A group of 22 walkers, ranging from tiny toddlers to retired stalwarts, some visiting from Switzerland and Thailand, joined a Forest of Dean guide for a walk from the Whitemead site in Parkend. Walkers strolled gently on the old railway line from Parkend to Cannop Ponds, coming off the track, past the stoneworks, and joining the historic Bicslade tramroad. They turned off to see the dramatic statue of two young brothers who died in a tragic accident at the Union Colliery in 1902.
Imagine everyone’s surprise when a Forest of Dean Rock was found on the statue! This brought a smile to the tearful faces of all who contemplated the disaster. The beautifully painted rocks are distributed around the Forest, then transported to other locations. This particular one depicted baby wild boars — known as little humbugs. Who knows where this one will next be found?
SE Fitness, a walking and running group based around Sutton Park near Sutton Coldfield, chose the Forest of Dean for their mid-summer walking trip.
Close to 40 enthusiastic walkers met three Forest of Dean tour guides in Parkend. They quickly divided into three groups and were led in three different directions to their ultimate destination — the Speech House.
One group had a quick tour of Parkend, learning all about the importance of iron and coal mining. They took a gentle walk on the old railway line toward Cannop Ponds, where they watched swans and ducks enjoying the sun. The second group set off through Nagshead RSPB nature reserve and eventually crossed paths with the first group at Cannop. The third group sped through the woods, passing one of the Forest of Dean’s remaining ancient oaks, past New Fancy — site of a large colliery — before making their way to Speech House.
At Speech House the three groups came together for lunch in the Verderers Court Room. The Room is still the meeting place of the Verderers, an ancient body of judicial officers who once dealt with Forest offences such as poaching the monarch’s venison. The Verderers’ authority is more limited now.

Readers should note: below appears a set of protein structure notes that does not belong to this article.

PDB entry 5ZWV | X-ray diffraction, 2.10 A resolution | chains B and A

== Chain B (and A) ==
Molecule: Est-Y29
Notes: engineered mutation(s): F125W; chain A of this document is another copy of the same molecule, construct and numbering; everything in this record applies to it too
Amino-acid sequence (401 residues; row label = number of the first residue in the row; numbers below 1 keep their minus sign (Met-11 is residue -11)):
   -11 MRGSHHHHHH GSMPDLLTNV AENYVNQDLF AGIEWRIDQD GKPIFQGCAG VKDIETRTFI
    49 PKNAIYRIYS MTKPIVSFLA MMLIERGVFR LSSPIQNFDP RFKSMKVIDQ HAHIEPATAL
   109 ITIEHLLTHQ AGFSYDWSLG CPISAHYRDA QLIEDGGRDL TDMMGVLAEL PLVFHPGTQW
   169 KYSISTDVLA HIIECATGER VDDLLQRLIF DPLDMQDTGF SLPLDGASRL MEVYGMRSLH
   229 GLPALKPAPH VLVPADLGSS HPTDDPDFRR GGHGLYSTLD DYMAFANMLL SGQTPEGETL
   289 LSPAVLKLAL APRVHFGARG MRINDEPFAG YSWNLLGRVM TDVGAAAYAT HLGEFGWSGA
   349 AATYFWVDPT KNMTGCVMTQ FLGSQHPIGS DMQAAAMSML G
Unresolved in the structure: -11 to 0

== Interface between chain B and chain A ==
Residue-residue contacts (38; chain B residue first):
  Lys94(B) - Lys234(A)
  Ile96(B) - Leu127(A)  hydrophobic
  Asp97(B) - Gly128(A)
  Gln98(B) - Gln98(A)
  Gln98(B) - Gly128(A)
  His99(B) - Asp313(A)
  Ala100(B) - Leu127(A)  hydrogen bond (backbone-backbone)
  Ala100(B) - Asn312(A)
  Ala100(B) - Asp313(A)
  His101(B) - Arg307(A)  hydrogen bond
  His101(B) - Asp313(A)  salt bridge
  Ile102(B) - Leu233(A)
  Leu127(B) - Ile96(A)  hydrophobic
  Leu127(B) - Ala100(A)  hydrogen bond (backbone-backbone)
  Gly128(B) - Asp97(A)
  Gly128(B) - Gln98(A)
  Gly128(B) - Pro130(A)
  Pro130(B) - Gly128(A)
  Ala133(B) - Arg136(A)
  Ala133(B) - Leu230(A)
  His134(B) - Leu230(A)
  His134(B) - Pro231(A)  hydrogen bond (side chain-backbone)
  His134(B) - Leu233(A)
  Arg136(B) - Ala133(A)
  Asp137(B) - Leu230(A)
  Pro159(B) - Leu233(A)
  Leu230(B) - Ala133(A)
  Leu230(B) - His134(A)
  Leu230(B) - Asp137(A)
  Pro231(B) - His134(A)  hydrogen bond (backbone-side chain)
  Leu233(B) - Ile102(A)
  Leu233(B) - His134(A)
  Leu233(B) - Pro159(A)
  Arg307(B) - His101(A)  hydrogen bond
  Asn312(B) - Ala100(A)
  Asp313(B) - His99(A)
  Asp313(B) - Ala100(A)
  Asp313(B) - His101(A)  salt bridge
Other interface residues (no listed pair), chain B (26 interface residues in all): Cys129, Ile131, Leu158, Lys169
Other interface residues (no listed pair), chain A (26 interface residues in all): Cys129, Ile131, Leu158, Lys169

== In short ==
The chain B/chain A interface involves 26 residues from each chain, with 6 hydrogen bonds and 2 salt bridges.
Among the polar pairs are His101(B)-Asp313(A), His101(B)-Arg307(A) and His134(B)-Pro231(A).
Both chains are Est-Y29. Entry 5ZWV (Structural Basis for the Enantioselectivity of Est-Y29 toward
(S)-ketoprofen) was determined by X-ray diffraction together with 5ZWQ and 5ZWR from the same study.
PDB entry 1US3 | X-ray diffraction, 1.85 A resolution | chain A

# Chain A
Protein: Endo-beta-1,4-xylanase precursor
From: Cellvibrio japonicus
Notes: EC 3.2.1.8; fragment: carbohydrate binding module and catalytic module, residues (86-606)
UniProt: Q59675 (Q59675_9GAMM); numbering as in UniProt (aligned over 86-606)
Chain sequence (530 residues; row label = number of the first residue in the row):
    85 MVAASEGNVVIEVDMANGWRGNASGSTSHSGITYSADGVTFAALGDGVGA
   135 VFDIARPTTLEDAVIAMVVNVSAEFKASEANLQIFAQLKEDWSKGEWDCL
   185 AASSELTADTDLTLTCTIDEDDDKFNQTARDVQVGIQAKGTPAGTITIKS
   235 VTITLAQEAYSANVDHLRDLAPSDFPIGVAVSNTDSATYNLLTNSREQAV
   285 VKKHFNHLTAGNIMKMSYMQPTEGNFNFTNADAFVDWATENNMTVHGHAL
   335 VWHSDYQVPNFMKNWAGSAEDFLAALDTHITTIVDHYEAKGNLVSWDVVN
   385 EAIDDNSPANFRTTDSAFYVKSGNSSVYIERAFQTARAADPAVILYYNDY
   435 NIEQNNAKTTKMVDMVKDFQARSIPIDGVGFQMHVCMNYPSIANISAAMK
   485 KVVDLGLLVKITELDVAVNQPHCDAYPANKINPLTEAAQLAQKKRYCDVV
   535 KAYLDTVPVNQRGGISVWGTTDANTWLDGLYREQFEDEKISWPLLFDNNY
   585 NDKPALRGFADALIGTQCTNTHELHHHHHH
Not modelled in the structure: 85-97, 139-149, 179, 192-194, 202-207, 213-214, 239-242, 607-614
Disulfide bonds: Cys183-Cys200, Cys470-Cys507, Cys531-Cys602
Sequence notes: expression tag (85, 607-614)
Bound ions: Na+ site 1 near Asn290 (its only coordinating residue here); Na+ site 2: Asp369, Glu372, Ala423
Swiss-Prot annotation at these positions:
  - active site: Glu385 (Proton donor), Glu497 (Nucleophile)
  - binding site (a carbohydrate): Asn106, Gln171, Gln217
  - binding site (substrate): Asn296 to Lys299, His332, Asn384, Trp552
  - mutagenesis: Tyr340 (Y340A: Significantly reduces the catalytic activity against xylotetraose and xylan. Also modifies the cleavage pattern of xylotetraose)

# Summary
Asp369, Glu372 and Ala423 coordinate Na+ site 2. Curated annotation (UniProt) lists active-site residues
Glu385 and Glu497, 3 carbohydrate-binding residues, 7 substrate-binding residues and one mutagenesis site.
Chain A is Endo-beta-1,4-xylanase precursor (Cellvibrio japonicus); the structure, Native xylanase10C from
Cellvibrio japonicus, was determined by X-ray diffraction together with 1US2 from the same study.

SE fitness members went home satisfied after a successful day, grateful that the weather co-operated, holding off the menacing clouds.
Walkers from Whitemead in Parkend had just entered the Nagshead RSPB enclosure after visiting Monument Mine, one of the few remaining coal mines run by Freeminers in the Forest of Dean. After a few yards they were confronted with a shiny, slimy-looking creature that remained rigid on the path. Snake? No, we decided, it was a slow-worm a type of legless lizard. It posed beautifully for photos, and we made sure that the dogs were kept well away from it.
The walk through the woods was particularly glorious, as late bluebells poked up through the ferns and bracken. Birdwatchers were out with impressive photographic equipment, but were looking up at birds rather than down at lizards!
A group of Rotarians spent an activity-packed break at Speech House. Part of their package included a short pre-dinner walk from Speech House, taking in a few notable pieces from the Sculpture Trail — Echo and Cathedral — as well as a tour around the Gloucestershire Wildlife trust enclosed area where the beloved Exmoor ponies still roam.
The ponies have been doing an excellent job grazing, keeping the wild grasses short and manageable. However, a corral has been built to enclose them when they will be rounded up and moved some time by the end of spring. They were never intended to be permanent residents at this nature reserve. They will be moved to another area, possibly Tidenham Chase, where they will munch happily there.
Fortunately the Rotarians were able to see them in this distinct habitat before they are moved off.
A new Sculpture has been added to the Forest of Dean Sculpture Trail in Beechenhurst.
The unveiling of the sculpture — Threshold by Natasha Rosling — took place on a sunny afternoon, where guests were able to view the new work and discuss it with the artist while enjoying a can of local cider.
The Sculpture Trail has existed for more than 30 years, but the sculptures are constantly changing. Old ones are taken down because, in their weather-beaten state they are no longer safe, or have decayed. New ones are then commissioned and revealed to the public.
The sculptures represent different features of the Forest of Dean, whether it be coal mining, stone quarrying, railways or local wildlife. Threshold, with its vivid red colouring, harks back to the mining or iron ore. The artist spent time underground in Clearwell Caves, which was once a important area for iron extraction.
Threshold is described in the artist’s handout as “a meeting of two environments, at the threshold between the inside and the outside, moisture condenses into droplets that cling to the ceiling of the cave”.